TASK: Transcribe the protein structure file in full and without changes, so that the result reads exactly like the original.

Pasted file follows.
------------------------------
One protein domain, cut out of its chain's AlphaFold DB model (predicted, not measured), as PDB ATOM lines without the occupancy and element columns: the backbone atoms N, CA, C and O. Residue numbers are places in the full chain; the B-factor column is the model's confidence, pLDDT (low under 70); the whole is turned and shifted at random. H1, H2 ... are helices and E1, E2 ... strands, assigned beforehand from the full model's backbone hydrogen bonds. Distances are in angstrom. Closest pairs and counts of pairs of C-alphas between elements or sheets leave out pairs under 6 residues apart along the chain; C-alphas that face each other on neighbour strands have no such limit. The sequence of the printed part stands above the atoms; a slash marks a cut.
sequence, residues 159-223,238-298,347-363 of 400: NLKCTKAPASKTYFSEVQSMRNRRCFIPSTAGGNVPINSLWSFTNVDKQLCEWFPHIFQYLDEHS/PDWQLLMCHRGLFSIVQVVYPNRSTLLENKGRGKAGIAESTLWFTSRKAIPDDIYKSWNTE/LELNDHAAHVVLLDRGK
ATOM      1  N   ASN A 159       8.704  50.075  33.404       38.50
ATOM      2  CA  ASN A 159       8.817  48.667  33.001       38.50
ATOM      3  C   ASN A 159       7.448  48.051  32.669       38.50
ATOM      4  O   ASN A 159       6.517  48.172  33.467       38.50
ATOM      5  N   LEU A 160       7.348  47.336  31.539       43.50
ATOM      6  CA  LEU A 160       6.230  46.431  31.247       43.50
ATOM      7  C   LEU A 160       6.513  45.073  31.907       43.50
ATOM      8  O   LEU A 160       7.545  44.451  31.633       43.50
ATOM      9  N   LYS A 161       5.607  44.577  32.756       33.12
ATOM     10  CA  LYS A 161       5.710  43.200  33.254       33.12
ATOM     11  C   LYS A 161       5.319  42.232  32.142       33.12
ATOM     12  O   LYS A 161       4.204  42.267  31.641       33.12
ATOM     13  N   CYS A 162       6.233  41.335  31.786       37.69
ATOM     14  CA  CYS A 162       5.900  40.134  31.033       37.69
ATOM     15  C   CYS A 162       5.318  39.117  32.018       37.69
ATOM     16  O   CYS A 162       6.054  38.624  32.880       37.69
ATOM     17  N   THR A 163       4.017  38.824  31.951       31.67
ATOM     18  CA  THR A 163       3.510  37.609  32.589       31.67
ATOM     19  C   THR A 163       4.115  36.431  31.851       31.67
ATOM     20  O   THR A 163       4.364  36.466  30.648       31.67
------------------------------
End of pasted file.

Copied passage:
One protein domain, cut out of its chain's AlphaFold DB model (predicted, not measured), as PDB ATOM lines without the occupancy and element columns: the backbone atoms N, CA, C and O. Residue numbers are places in the full chain; the B-factor column is the model's confidence, pLDDT (low under 70); the whole is turned and shifted at random. H1, H2 ... are helices and E1, E2 ... strands, assigned beforehand from the full model's backbone hydrogen bonds. Distances are in angstrom. Closest pairs and counts of pairs of C-alphas between elements or sheets leave out pairs under 6 residues apart along the chain; C-alphas that face each other on neighbour strands have no such limit. The sequence of the printed part stands above the atoms; a slash marks a cut.
sequence, residues 159-223,238-298,347-363 of 400: NLKCTKAPASKTYFSEVQSMRNRRCFIPSTAGGNVPINSLWSFTNVDKQLCEWFPHIFQYLDEHS/PDWQLLMCHRGLFSIVQVVYPNRSTLLENKGRGKAGIAESTLWFTSRKAIPDDIYKSWNTE/LELNDHAAHVVLLDRGK
ATOM      1  N   ASN A 159       8.704  50.075  33.404       38.50
ATOM      2  CA  ASN A 159       8.817  48.667  33.001       38.50
ATOM      3  C   ASN A 159       7.448  48.051  32.669       38.50
ATOM      4  O   ASN A 159       6.517  48.172  33.467       38.50
ATOM      5  N   LEU A 160       7.348  47.336  31.539       43.50
ATOM      6  CA  LEU A 160       6.230  46.431  31.247       43.50
ATOM      7  C   LEU A 160       6.513  45.073  31.907       43.50
ATOM      8  O   LEU A 160       7.545  44.451  31.633       43.50
ATOM      9  N   LYS A 161       5.607  44.577  32.756       33.12
ATOM     10  CA  LYS A 161       5.710  43.200  33.254       33.12
ATOM     11  C   LYS A 161       5.319  42.232  32.142       33.12
ATOM     12  O   LYS A 161       4.204  42.267  31.641       33.12
ATOM     13  N   CYS A 162       6.233  41.335  31.786       37.69
ATOM     14  CA  CYS A 162       5.900  40.134  31.033       37.69
ATOM     15  C   CYS A 162       5.318  39.117  32.018       37.69
ATOM     16  O   CYS A 162       6.054  38.624  32.880       37.69
ATOM     17  N   THR A 163       4.017  38.824  31.951       31.67
ATOM     18  CA  THR A 163       3.510  37.609  32.589       31.67
ATOM     19  C   THR A 163       4.115  36.431  31.851       31.67
ATOM     20  O   THR A 163       4.364  36.466  30.648       31.67